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The next stage is that of forming an RTM company because under s73 of the Commonhold and Leasehold Reform Act 2002 it is the company that is used as the vehicle to exercise the right to manage.

At this stage of the process not all of the qualifying leasehold members are required – just enough to provide a minimum of 2 directors and a company secretary. All are formally appointed by Board resolution and their details entered onto a Form IN01 which is an application form for registering a new company (and which replaced the Form 10 on 1st October 2009). This form is signed and filed with the Registrar of Companies at Companies House and the company is also registered as a company limited by guarantee. This is because this type of company is thought to be the most apropriate vehicle when the right was created and companies who use it don’t trade and it can’t be formed by share capital under 5 of the Companies Act 2006. This renders it unsuitable for commercial enterprise, and making it less likely to become insolvent. The incentive for members to become involved is commitment to the company’s objectives rather than profit as with shareholder companies.

Like a company limited by shares, a company limited by guarantee also has its own clear and separate legal identity. It is controlled by membership, and it’s members can be issued a non-transferable certificate of membership (which automatically lapses when the unit is sold). This makes making them guarantors, again with ‘limited’ liability for the company’s debts and usually up to a fixed sum of £1. So, should the company be wound up whilst people are still members (or within one year of their ceasing to be a member) their personal liability is guaranteed to that specific amount.

Details of Membership

  1. Unit holders apply to become members (membership form needed);
  2. Directors pass (written) resolution to admit unit holder as member. An entry is made in the register of members of the date of cessation of membership and the name of the new member;
  3. No share certificates are issued but a certificate of membership could be, which would be surrendered for cancellation on sale of the unit. However, there is no legal requirement for a certificate and as the member’s name would have been removed from the register the certificate has no value;
  4. Usually one member has one vote. Not all articles are clear on this and problems could arise should one member own two units.
  5. No requirement to submit details of members with annual return (which has been abolished and replaced with the confirmation statement) to Companies House.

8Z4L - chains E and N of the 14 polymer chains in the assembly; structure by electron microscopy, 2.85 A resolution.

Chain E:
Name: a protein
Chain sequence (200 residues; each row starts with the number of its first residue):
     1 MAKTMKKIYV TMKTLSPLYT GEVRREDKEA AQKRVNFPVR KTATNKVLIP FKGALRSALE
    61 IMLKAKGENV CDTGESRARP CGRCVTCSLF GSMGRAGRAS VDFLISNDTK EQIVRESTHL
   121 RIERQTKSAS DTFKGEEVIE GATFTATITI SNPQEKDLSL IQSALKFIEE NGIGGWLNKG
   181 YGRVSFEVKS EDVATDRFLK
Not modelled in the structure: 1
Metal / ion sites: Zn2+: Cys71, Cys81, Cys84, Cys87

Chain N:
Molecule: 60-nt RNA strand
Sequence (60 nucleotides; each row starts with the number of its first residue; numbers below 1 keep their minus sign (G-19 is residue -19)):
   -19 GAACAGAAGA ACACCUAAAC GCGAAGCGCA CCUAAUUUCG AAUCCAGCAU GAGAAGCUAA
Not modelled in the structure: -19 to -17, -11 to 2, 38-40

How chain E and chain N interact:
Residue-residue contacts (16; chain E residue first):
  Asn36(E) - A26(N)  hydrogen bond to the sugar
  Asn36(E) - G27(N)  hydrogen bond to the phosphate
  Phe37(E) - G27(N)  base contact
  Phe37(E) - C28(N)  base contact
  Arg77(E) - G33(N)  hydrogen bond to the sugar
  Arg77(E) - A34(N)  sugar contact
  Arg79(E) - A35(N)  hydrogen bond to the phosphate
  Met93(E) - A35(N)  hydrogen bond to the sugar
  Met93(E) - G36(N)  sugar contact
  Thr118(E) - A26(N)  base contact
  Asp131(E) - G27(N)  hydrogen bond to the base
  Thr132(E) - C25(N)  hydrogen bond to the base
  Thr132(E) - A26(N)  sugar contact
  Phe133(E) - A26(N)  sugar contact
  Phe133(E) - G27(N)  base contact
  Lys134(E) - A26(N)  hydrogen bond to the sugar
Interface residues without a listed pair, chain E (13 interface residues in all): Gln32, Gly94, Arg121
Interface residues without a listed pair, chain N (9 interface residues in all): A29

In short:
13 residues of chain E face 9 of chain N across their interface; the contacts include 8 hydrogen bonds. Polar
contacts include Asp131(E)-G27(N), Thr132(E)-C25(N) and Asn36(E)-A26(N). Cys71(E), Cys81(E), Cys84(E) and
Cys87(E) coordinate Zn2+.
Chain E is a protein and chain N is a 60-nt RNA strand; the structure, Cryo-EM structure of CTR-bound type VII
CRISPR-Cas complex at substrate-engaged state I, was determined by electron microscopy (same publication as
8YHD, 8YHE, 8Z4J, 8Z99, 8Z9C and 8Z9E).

There are however exceptions to personal liabiliaty being guaranteed to a fixed sum:

  1. If the memorandum states their liabilities to be unlimited;
  2. If they have been guilty of acting in a wrongful way;
  3. If directors exceed the powers conferred on them by the company Articles they can be liable to recompense from the company for any loss incurred;
  4. If a director gives a personal guarantee;
  5. If any director enters into a contract in their own name and not “for and on behalf of”;
  6. If a director misleads a supplier as to whom the true customer is to be;
  7. Issues a cheque, upon which the company name is not clearly stated, and which the bank refuses to honour;
  8. If found guilty of fraudulent or wrongful trading, the court may instruct a director or shadow director to contribute to the assets;
  9. A person who has been disqualified from acting as a director under the Directors Disqualification Act 1986, or another person who knowingly acts under instruction from that person.

Profit Distribution

Whilst the company is not prohibited from profit distribution (should it make any) by the Companies Act (or any other law), or it chooses to keep them for use elsewhere, it is commonplace for restrictions to be put on profit distribution in the company’s Articles. These will not only apply to any profits while the company is running but also to the distribution of assets (after paying creditors) should the company be wound up. Sometimes the restrictions are also reinforced by the prevention of payment of salaries or fees to the directors but not all the time.

 

 

 

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